- Small, - Unmyelinated nerves - High Threshold fibers subadjacent to the A-delta fibers. - Pain associated with C fibers dull, poorly localized
When inflammation leads to pulp necrosis.Vital testing – response is seen . periradicular lesions may develops . C fiber pain associated with tissue injury and is modulated by inflammatory mediations. Vascular changes in blood volume blood flow decrease in tissue pressure CLINICAL SIGNIFICANCE . CLINICAL FEATURES OF PULPAL PATHOLOGIES Clinical classification of pulpal disease is based on INFLAMMATION OF THE PULP OR PULPITIS May be Acute on chronic Can be Determined can not be determined partial or total infected or sterile .C fibers activated by intense heating or cooling of the tooth crown or mechanical stimulation of the pulp.Instrumentation of necrotic pulp may also cause pain REASON C fibers more resistant that A fibers to compromised blood flow and hypoxic conditions Pain associated with a necrotic pulp in due to C fiber stimulation.Radiograph shows lesion .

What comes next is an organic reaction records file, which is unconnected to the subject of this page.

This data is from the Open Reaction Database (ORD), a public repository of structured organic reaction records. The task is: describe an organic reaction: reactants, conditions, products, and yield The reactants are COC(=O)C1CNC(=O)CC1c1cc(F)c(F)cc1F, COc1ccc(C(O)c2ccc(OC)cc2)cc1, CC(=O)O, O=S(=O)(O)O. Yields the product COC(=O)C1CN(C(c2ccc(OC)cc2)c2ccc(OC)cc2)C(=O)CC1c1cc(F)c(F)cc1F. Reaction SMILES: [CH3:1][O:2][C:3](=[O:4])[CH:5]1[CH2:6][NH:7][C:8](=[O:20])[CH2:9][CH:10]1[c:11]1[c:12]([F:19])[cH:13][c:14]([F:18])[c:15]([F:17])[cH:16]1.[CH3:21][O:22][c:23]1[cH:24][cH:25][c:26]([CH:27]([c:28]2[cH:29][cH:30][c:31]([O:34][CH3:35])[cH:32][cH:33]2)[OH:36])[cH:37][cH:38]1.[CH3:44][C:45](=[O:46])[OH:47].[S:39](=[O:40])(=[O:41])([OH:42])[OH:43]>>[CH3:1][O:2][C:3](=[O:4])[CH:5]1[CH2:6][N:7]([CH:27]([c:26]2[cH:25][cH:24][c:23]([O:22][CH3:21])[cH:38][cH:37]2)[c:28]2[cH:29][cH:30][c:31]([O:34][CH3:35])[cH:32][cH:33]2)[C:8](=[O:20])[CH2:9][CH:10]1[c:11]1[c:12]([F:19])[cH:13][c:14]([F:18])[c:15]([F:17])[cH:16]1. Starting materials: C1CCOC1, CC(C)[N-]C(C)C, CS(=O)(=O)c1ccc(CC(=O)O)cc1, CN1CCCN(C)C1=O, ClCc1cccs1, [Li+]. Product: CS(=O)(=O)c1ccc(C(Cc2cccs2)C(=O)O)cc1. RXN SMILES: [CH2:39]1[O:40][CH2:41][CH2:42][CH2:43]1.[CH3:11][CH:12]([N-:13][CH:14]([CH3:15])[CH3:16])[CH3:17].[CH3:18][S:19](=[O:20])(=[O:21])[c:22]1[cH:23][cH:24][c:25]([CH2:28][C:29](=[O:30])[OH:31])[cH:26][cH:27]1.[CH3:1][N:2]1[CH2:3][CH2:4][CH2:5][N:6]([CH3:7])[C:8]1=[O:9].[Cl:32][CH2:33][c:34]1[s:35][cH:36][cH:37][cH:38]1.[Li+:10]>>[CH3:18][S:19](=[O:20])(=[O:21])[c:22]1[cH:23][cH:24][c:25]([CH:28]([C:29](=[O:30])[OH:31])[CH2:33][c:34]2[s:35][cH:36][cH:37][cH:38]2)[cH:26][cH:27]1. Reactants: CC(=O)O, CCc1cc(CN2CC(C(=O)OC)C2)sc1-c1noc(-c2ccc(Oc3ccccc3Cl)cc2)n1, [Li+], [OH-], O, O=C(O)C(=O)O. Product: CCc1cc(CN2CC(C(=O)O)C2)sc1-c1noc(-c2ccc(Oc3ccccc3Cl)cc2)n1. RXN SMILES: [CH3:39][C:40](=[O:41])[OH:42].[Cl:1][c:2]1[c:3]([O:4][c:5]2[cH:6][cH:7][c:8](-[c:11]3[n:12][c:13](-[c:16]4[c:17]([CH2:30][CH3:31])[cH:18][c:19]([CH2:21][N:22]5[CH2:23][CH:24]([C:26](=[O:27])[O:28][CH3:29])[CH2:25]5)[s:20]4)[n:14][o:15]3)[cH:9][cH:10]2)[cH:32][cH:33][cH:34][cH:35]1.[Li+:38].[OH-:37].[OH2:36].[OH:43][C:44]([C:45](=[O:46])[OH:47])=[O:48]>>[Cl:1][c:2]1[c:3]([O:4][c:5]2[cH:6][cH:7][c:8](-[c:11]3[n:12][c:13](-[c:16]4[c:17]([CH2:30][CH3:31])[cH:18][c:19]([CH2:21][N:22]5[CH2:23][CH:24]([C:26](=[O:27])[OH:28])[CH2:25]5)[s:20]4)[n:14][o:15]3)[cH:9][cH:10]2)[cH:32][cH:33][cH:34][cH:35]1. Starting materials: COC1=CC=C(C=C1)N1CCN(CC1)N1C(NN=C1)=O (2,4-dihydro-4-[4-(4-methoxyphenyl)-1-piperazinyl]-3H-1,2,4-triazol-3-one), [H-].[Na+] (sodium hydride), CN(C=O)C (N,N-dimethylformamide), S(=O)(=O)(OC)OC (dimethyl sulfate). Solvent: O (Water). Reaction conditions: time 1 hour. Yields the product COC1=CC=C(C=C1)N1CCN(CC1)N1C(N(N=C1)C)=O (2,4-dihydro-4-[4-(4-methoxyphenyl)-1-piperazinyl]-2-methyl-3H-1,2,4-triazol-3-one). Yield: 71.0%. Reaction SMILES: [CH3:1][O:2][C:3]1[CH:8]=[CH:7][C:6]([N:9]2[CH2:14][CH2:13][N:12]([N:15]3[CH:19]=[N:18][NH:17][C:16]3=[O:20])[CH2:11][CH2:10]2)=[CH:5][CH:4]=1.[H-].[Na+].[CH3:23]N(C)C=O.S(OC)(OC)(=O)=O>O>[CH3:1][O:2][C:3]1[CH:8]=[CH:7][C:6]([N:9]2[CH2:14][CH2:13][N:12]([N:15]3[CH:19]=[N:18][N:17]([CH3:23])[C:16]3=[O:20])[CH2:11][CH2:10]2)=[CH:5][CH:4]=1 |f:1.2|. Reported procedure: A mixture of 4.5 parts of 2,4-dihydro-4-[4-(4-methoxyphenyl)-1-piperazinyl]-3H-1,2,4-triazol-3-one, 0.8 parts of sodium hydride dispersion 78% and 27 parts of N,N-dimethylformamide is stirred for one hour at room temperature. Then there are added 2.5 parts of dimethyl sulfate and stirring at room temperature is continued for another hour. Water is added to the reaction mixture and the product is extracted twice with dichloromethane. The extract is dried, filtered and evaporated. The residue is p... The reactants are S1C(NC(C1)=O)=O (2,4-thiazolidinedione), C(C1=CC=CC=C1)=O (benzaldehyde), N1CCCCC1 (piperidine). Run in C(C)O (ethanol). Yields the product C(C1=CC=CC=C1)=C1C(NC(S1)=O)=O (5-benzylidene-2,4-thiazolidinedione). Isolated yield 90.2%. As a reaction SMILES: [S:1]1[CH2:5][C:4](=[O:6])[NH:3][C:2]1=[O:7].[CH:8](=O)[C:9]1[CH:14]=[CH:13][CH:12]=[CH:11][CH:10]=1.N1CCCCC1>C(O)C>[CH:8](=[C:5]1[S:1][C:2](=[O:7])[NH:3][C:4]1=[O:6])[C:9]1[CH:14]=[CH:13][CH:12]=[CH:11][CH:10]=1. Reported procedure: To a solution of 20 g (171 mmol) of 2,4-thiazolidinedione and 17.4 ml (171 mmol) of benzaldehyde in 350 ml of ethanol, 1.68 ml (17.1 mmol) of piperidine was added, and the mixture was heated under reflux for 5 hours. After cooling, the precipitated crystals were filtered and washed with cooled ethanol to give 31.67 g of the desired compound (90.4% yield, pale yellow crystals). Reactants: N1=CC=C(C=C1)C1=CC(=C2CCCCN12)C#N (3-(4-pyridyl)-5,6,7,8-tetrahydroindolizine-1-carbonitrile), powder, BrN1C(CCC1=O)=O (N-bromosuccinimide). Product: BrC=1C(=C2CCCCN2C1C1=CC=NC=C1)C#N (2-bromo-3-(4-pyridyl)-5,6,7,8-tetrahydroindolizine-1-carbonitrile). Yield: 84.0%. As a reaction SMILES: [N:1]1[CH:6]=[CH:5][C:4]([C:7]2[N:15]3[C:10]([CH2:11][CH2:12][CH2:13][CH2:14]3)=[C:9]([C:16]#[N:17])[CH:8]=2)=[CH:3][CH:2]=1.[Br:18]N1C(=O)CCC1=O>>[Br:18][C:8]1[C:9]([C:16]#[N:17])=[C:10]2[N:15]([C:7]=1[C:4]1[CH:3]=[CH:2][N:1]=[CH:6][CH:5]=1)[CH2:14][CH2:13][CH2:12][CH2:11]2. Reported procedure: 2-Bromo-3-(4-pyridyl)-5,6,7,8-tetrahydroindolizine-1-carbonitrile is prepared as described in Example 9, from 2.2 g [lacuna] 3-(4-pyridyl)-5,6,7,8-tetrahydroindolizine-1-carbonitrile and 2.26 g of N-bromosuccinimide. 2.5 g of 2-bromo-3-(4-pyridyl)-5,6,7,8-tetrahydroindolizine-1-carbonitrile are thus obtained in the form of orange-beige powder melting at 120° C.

Chronic form runs .Clinical class . he divided disease of pulp into 4 categories 1) The symptom less. for which pulp capping may be done. vital pulp which has been injured or involved by deep caries. Garfunkel and associated found a direct correlation between clinical diagnosis and histologic examination in 49% of pulps examined. painful cause chronic hyperplasic pulpitis.Symptoms or slightly painful and of longer duration. 3) Pulps indicated for extirpation and immediately root filling.Increase in vascular permeability of vessels . Based on clinical symptoms.Chronic inflammation of exposed pulp Due to caries or trauma Acute form runs . 2) Pulps with a history of pain amenable to pharmacotherapy.Benkoryfe around dilated vessels An interesting phenomenon Mast cells (inhabitant of loose fibrous connective tissue) . 4) Necrosed pulp accessible to root canal therapy. .Baume found no direct correlation between clinical symptoms and histologic findings.Release of chemical mediators .a short. HISTOLOGICAL FEATURES Nature – Direct and immune mechanisms .